Math 314, section 004:  Calculus of Several Variables

Homework Assignments

Instructor:  Paul Jenkins
Office:  282 TMCB, 801-422-5868
Lecture:  2:00-2:50 PM MWF, 3104 JKB
Office hours:  1:00-1:50 PM MWF or by appointment
Textbook:  Stewart, Multivariable Calculus, 8th edition, ISBN 978130526664-3 (hardcover) or 978130565423-5 (loose leaf).

Homework assistance is also available in the Math Lab, 159 TMCB.

Grading:  Homework 30%, three midterms 15% each, final exam 25%. Grades will be available on BYU Learning Suite.

Exams:  In the testing center on September 21-23, October 14-17, and November 9-11.  The final exam will be in the testing center from December 10-15.  The final exam will cover all material studied this semester.

Homework:  Homework will be assigned each day throughout the semester, and will be due at 4:30 PM in the box outside my office on the class day after it is assigned.  Homework assignments will be posted on the course webpage.  Your homework should be neat and should include enough detail that another student from the class could follow your arguments.  Homework that is not stapled, is excessively sloppy, or is written on paper torn from a spiral notebook may receive less than full credit.  Late homework will not be accepted.  Working in groups on homework is encouraged, but each student should write up each problem, without looking at other students’ written solutions.  The lowest three homework assignments will be dropped.

Electronic devices:  Do not use mobile phones or permit them to ring during class.  Calculators may be used on homework; if you use a calculator or computer, you should indicate this.

Prerequisites:  Math 113 (Calculus 2). In addition, you should be able to do the following without referring to calculators or written notes:

Minimal learning outcomes: See Students should achieve mastery of the topics listed below. This means that they should know all relevant definitions, full statements of the major theorems, and examples of the various concepts. Further, students should be able to solve non-trivial problems related to these concepts, and prove simple theorems in analogy to proofs given by the instructor.

  1. Vectors and vector functions
    • Compute vector operations
    • Describe lines and planes in space
    • Identify standard quadratic surfaces
    • Describe parametric curves as vector functions
    • Compute and interpret the derivative of a vector function
    • Apply vector functions to curvilinear motion
  2. Derivatives of functions of several variables
    • Compute and interpret partial derivatives
    • Use the gradient to find directional derivatives and normal vectors
    • Find local and global extrema
    • Solve optimization problems involving several variables
    • Use the method of Lagrange to find extrema under constraints
  3. Multiple integrals
    • Know and apply Fubini’s theorem to express multiple integrals as iterated integrals
    • Change the order of integration
    • Transform integrals to polar, cylindrical, and spherical coordinates
    • Use multiple integrals to find area, volume, mass, center of mass, and other applications
    • Use the Jacobian of a coordinate change to transform integrals
  4. Line and surface integrals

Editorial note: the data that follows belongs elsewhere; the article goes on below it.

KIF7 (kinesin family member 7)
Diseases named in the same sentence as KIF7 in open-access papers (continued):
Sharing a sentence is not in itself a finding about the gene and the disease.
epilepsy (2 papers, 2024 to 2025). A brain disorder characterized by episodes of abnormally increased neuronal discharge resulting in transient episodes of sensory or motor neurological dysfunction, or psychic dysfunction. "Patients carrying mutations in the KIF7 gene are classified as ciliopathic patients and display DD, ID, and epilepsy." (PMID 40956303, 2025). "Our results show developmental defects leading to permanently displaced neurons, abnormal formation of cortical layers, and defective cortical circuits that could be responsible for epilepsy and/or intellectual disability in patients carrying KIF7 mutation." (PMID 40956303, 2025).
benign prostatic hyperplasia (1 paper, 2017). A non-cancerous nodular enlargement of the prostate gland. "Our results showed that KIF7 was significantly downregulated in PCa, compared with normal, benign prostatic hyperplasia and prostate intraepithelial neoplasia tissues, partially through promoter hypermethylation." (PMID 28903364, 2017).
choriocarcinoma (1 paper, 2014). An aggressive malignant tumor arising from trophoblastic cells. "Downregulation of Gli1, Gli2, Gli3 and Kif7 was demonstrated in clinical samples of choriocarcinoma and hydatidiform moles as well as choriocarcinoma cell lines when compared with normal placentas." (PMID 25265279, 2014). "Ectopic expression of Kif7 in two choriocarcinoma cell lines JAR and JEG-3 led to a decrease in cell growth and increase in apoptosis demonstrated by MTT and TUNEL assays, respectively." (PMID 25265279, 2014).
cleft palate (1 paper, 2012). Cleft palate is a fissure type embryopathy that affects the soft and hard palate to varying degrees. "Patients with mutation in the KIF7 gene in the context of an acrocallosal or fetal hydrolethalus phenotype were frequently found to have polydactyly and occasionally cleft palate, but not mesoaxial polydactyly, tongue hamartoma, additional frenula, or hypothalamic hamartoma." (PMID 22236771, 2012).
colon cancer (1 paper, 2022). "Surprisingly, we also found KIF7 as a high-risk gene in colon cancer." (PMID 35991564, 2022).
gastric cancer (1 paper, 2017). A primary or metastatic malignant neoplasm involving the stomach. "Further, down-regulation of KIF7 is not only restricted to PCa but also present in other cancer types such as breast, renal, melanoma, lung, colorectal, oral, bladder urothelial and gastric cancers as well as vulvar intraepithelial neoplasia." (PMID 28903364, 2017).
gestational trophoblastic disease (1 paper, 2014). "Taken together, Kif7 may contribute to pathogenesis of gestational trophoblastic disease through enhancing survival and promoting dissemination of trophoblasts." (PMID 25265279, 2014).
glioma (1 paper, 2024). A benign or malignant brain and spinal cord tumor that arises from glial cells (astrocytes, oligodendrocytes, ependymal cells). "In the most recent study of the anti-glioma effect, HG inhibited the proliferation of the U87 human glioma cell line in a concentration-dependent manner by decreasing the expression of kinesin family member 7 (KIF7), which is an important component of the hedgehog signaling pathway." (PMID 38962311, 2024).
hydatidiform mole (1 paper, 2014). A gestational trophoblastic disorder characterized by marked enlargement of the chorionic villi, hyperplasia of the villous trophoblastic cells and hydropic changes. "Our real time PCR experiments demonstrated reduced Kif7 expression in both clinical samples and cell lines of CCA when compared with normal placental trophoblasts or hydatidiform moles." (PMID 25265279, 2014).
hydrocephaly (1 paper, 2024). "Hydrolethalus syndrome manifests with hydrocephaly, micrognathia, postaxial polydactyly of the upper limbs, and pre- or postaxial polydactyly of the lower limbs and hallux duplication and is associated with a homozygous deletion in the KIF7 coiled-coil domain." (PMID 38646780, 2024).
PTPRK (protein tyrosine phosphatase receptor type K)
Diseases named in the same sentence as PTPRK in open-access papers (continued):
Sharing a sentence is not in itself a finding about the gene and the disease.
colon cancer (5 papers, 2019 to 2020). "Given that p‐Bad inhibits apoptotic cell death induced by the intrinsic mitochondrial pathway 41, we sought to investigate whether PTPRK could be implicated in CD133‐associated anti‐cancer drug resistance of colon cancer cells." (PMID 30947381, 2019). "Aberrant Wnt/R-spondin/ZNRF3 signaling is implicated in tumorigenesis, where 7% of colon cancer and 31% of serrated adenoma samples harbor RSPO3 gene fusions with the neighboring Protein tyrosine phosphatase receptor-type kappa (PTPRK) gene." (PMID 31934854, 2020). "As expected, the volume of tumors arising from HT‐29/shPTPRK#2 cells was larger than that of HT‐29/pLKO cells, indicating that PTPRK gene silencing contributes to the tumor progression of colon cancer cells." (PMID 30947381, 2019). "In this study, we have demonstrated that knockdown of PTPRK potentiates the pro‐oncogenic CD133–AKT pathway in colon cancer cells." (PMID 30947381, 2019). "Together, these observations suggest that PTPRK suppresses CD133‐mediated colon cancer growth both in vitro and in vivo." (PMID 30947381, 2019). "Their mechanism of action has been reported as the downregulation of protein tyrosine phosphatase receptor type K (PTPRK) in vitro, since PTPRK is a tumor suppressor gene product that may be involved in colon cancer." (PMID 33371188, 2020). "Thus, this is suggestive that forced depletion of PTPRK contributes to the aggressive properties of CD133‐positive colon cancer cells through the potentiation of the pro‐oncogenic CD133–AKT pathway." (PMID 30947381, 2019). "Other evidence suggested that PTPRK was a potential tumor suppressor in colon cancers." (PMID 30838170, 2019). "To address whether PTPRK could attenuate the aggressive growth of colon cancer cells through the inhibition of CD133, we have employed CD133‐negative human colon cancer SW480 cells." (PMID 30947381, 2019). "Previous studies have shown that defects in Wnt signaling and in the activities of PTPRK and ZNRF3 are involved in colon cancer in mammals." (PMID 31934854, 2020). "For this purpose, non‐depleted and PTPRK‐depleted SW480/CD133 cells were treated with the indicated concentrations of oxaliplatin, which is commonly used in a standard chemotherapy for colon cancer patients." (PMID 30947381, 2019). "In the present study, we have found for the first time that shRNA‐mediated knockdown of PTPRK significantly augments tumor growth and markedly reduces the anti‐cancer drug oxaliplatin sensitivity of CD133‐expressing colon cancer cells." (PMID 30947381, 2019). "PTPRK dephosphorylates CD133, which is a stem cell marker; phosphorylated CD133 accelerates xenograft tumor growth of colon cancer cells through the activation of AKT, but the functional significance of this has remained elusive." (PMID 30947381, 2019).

• Evaluate line integrals
    • Use line integrals to compute work and circulation
    • Use surface integrals to compute surface area and flux
    • Set up and use integrals over parametric surfaces
  5. Divergence and curl
    • Explain and interpret divergence and curl
    • Know and apply the divergence theorem
    • Know and apply Stokes’ theorem
    • Use the divergence and curl tests to describe properties of vector fields

This is a 3 credit class.  The BYU Catalog states that “The expectation for undergraduate courses is three hours of work per week per credit hour for the average student who is appropriately prepared; much more time may be required to achieve excellence.”  Thus, an average student should expect to spend at least 6 hours per week outside of lecture on working problems, reading the textbook, reviewing concepts, and completing assignments.

Preventing Sexual Harassment:  Title IX of the Education Amendments of 1972 prohibits sex discrimination against any participant in an educational program or activity that receives federal funds. The act is intended to eliminate sex discrimination in education and pertains to admissions, academic and athletic programs, and university-sponsored activities.  Title IX also prohibits sexual harassment of students by university employees, other students, and visitors to campus.  If you encounter sexual harassment or gender-based discrimination, please talk to your professor, contact the Equal Employment Office at 801-422-5895 or 1-888-238-1062 (24 hours) or, or contact the Honor Code Office (4440 WSC) at 801-422-2847.

Students with Disabilities:  BYU is committed to providing reasonable accommodation to qualified persons with disabilities.  If you have any disability that may adversely affect your success in this course, please contact the University Accessibility Center office (2170 WSC) at 801-422-2767.  Services deemed appropriate will be coordinated with the student and instructor by that office.

Honor Code:  In keeping with the principles of the BYU Honor Code, students are expected to be honest in all of their academic work.  Academic honesty means, most fundamentally, that any work you present as your own must in fact be your own work and not that of another.  Violations of this principle may result in a failing grade in the course and additional disciplinary action by the university.  Students are also expected to adhere to the Dress and Grooming Standards.  It is the university's expectation, and my own expectation in class, that each student will abide by all Honor Code standards.  Please call the Honor Code Office (4440 WSC) at 801-422-2847 if you have questions about those standards.